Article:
The Company's audit committee reviews the Company's financial reporting process on behalf of our board of directors. The board of directors has adopted a written charter for the audit committee, and it and its audit committee has re-evaluated it in connection with the filing of the Company's annual report on Form 10-K with the Securities and Exchange Commission. In fulfilling its responsibilities, the audit committee has reviewed and discussed the audited financial statements contained in the annual report on Form 10-K with the Company's management and independent registered public accounting firm, Grant Thornton LLP. The Company's management is responsible for the financial statements and the reporting process, including our system of internal control over financial reporting. Grant Thornton LLP is responsible for expressing an opinion on the conformity of the Company's audited financial statements with accounting principles generally accepted in the United States. Grant Thornton LLP is also responsible for expressing an opinion on the effectiveness of the Company's internal control over financial reporting.

        The audit committee has discussed with the independent auditors the matters required to be discussed by the statement on Auditing Standards No. 61, as amended (AICPA, Professional Standards, Vol. 1. AU section 380), as adopted by the Public Company Accounting Oversight Board in Rule 3200T, and has received the written disclosures and the letter from the independent accountants required by applicable requirements of the Public Company Accounting Oversight Board regarding the independent accountant's communications with the audit committee concerning independence, and has discussed with the independent accountant the independent accountant's independence. The audit committee has also considered whether, and determined that, the independent registered public accounting firm's provision of other non-audit services to the Company is compatible with maintaining its independence.

        Based on the review and discussions referred to above, the audit committee recommended to the board of directors (and the board of directors has approved) that the audited financial statements be included in the Company's annual report on Form 10-K for the fiscal year ended March 31, 2011, for filing with the Securities and Exchange Commission.

      Melissa Hubbard (Chair)
      David Nicholas
      Hiram J. Woo

35


FEES BILLED BY INDEPENDENT REGISTERED PUBLIC ACCOUNTING FIRM

Audit Fees

        The aggregate fees billed for professional services rendered by Grant Thornton LLP for the audit of the Company's annual financial statements and reviews of the financial statements included in the Company's quarterly reports on Form 10-Q were approximately $376,000 in fiscal year 2011 and approximately $370,000 in fiscal year 2010. For the fiscal years 2011 and 2010, such fees included the audit of the Company's annual financial statements and review of the financial statements included in the Company's quarterly reports on Form 10-Q filed for such fiscal years.

Audit-Related Fees

        The aggregate fees billed for assurance and related services rendered by Grant Thornton LLP that are reasonably related to the performance of the audit or review of the Company's financial statements not reported above were approximately $19,000 in each of fiscal years 2011 and 2010. These fees were principally related to the audit of the Company's 401(k) plan.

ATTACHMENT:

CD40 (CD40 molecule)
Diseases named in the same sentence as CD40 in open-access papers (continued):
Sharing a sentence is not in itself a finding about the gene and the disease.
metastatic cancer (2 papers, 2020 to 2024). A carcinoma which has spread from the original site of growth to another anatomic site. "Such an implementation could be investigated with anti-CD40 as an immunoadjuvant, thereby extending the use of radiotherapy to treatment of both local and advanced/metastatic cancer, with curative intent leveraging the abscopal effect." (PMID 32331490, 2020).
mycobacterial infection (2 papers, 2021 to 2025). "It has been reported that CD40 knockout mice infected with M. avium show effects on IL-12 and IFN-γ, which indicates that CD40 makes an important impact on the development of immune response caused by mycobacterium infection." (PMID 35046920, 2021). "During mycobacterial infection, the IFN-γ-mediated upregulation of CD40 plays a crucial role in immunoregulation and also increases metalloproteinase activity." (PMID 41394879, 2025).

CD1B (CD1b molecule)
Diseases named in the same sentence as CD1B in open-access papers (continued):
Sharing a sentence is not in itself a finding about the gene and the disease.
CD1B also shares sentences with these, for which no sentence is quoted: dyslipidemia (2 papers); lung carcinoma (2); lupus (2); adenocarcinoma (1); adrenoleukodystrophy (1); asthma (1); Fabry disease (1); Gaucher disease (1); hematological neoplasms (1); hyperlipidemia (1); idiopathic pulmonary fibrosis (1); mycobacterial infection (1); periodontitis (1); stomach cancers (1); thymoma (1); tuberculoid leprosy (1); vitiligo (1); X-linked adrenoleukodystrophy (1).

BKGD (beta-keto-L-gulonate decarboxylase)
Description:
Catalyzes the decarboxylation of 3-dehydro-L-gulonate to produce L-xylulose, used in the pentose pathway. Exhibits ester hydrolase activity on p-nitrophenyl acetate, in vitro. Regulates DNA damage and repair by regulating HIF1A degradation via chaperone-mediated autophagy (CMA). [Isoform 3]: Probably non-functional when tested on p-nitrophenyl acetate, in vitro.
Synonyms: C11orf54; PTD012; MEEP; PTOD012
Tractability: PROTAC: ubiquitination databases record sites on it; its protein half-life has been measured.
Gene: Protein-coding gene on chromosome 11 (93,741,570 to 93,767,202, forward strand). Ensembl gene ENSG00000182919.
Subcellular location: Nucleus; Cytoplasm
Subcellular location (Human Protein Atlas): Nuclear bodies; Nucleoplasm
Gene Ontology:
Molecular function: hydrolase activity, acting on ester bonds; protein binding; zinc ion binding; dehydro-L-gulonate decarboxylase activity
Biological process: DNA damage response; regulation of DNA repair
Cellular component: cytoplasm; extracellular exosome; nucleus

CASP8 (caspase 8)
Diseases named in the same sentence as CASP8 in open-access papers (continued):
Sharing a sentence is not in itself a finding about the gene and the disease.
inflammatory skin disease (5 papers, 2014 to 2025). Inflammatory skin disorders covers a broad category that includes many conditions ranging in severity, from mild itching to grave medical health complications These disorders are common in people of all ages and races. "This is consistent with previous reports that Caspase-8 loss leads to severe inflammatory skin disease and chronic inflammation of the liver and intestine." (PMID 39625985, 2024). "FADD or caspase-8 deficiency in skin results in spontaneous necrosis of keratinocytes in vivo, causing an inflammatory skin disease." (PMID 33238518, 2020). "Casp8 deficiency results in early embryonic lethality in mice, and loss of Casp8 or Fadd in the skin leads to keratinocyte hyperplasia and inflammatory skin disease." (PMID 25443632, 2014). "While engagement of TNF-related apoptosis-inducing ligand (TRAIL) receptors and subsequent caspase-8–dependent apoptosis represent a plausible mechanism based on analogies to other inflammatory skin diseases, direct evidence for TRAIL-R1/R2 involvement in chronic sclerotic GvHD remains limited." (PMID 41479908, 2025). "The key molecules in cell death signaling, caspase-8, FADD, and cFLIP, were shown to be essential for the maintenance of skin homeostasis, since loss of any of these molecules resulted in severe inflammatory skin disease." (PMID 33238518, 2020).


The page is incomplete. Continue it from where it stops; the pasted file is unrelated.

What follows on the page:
Tax Fees

        The aggregate fees billed for professional services rendered by Grant Thornton LLP for tax compliance, tax advice and tax planning were approximately $114,000 in fiscal year 2011 and approximately $168,000 in fiscal year 2010.

All Other Fees

        There were no other fees billed for products offered or professional services rendered by Grant Thornton LLP for the fiscal years ended March 31, 2011 and 2010.

Audit Committee Pre-Approval Policy

        The audit committee reviews and pre-approves all audit and permitted non-audit services provided by our independent registered public accounting firm on a case-by-case basis. Our chief financial officer is responsible for presenting the audit committee with an overview of all proposed audit, audit-related, tax or other non-audit services to be performed by our independent registered public accounting firm. The presentation must be in sufficient detail to define clearly the services to be performed. The chair of the audit committee has the authority to pre-approve any additional audit or permitted non-audit services provided to the Company. Any such additional audit or permitted non-audit services pre-approved by the chair are presented to, and ratified by, the entire audit committee at the next regularly scheduled meeting of the audit committee.

AVAILABILITY OF REPORT ON FORM 10-K

        Our audited consolidated financial statements are reproduced in Appendix A to this proxy statement and are included in our annual report on Form 10-K for the fiscal year ended March 31, 2011 filed with the Securities and Exchange Commission. Upon your written request, we will provide to you a complimentary copy of our 2011 annual report on Form 10-K (without exhibits) as filed with the Securities and Exchange Commission. Your request should be mailed to New Frontier Media, Inc., Attention: Chief Legal Officer, 6000 Spine Road, Suite 100, Boulder, Colorado 80301. A complimentary copy may also be obtained at the internet website maintained by the Securities and Exchange Commission at www.sec.gov, or by visiting our internet website at www.noof.com and clicking on "Investor Relations," then on "SEC Filings."

36